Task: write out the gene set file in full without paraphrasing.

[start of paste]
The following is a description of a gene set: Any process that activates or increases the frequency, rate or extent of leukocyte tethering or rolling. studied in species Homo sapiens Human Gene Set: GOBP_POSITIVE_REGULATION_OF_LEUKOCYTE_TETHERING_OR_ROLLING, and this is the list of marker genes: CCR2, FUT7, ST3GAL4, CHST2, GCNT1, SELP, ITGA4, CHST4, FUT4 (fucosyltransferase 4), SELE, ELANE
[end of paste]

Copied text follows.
The following is a description of a gene set: Any process that activates or increases the frequency, rate or extent of leukocyte tethering or rolling. studied in species Homo sapiens Human Gene Set: GOBP_POSITIVE_REGULATION_OF_LEUKOCYTE_TETHERING_OR_ROLLING, and this is the list of marker genes: CCR2, FUT7, ST3GAL4, CHST2, GCNT1, SELP, ITGA4, CHST4, FUT4 (fucosyltransferase 4), SELE, ELANE